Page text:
Two held, gun and knife seized after threat on Metro driver
Seattle police arrested two youths after a Metro Transit driver was threatened with a gun during a weekend incident in North Seattle.
Seattle Times staff reporter
Seattle police using a search dog arrested two youths and recovered a handgun and a knife after a Metro Transit driver was threatened with a gun during a weekend incident in North Seattle, police said.
The incident occurred early Saturday, but a description wasn’t posted on the Police Department’s news website until Sunday.
Officers responded shortly after 12:30 a.m. to the 9900 block of Holman Road Northwest to a report that several individuals, one armed with a handgun, had threatened the bus driver.
The individuals reportedly got off the bus and fled south through the parking lot of a QFC grocery store, police said.
Officers saw three possible assailants south of Holman Road, who fled into a residential area in the area of Northwest 97th Street and Seventh Avenue Northwest.
A containment area was set up and a police dog brought in to assist in the search.
Officers found one juvenile suspect and detained her, police said.
Minutes later, a second suspect matching the description of the person with the gun was found, although he was not in possession of a gun, police said.
A short time later, the dog found a third suspect about a block away, hiding under a parked car. He surrendered when he saw the dog approaching, police said.
The suspect was armed with a knife, and a handgun was lying on the ground next to him when he was taken into custody, according to police.
Police said they arrested and booked the two “primary suspects” into juvenile detention at the King County Youth Services Center for investigation of assault, threats to the bus driver and unlawful possession of a handgun.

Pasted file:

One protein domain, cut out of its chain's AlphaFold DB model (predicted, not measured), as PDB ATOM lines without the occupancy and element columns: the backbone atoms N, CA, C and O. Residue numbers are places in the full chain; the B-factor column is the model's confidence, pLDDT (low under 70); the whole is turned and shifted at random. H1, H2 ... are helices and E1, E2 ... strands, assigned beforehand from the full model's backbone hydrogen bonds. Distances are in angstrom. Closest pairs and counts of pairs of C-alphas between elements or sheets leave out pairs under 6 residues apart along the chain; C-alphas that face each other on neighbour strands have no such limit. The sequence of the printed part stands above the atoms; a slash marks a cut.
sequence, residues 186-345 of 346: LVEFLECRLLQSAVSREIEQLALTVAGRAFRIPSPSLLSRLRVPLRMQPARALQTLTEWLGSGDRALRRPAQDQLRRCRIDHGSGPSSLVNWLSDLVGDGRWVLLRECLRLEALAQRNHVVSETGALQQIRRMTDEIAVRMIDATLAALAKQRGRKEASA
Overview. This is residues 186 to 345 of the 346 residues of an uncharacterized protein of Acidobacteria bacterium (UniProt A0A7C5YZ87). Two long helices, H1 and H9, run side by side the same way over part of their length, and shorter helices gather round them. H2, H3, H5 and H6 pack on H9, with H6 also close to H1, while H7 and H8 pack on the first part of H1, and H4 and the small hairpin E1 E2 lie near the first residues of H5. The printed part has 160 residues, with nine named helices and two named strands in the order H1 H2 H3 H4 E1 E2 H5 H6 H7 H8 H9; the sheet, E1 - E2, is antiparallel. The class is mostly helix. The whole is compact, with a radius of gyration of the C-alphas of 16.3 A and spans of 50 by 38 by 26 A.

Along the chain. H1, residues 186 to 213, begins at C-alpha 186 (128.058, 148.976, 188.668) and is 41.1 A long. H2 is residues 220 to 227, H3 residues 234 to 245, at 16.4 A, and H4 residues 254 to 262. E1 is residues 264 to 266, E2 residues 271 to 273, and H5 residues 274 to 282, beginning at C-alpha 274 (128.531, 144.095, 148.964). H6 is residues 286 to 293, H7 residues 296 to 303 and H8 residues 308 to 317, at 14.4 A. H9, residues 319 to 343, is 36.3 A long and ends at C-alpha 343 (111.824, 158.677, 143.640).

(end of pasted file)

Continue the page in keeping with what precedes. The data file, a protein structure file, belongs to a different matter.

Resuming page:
A police spokesman could not provide further clarification Sunday on which two suspects were booked, although he said the youth with the knife and gun presumably was booked.
No motive or details were provided regarding the alleged threat.
Metro spokeswoman Rochelle Ogershok said Sunday that the driver of the D Line bus was not injured.
She said few if any passengers would have been on the bus at the time of the incident.
After a Metro bus driver was shot and wounded in downtown Seattle in August 2013, King County and Metro Transit described the shooting and subsequent boarding of another bus by the gunman as an anomaly in what they said is normally a secure transit system for drivers and passengers.
High-profile attacks on Metro drivers periodically make headlines — from a teenager’s beating of a driver in 2010 to the previous time a Metro operator was shot in 1998, causing a bus to plummet off the Aurora Bridge.
In the mid-2000s, reported assaults on bus operators were escalating, from 125 in 2003 to 189 in 2006.
But after that, the numbers decreased, according to figures released at the time of last year’s shooting. Reported assaults on Metro operators dropped to 147 in 2009. Over the next two years, they fell even more dramatically — to 86 incidents in 2010 and 84 in 2011.
Reported assaults climbed back to 107 in 2012 — but that was still far fewer than four years before.
Figures for 2013 and so far this year were not immediately available.
In recent years, county and Metro officials have worked with the transit- operators union to implement safety-training programs and test safety equipment, among other actions.
King County and Metro authorities have said they’ve tried to focus on beefing up safety policies and policing tactics in recent years to help increase security.
All Metro operators undergo a safety-training course with police when moving into full-time positions. A refresher course also was planned for all drivers, whether full- or part-time, according to Metro.
Among other tactics, such training teaches drivers to defuse potentially hostile situations.
The overall goal is to limit the number of assaults on drivers to fewer than 10 per year, according to Metro.
Metro Transit police have stressed faster response times in recent years.
Metro also has added new camera systems near bus stops and at transit centers, launched programs to reward crime reporting and suspend bad-behaving passengers, and lobbied for tougher laws in Olympia.
As a result, under state law an assault against a bus driver — just like an attack on a police officer, firefighter or several other professions — is a felony that carries stiffer penalties.
Information from Seattle Time archives is included in this story.
Steve Miletich: 206-464-3302 or email@example.com On Twitter @stevemiletich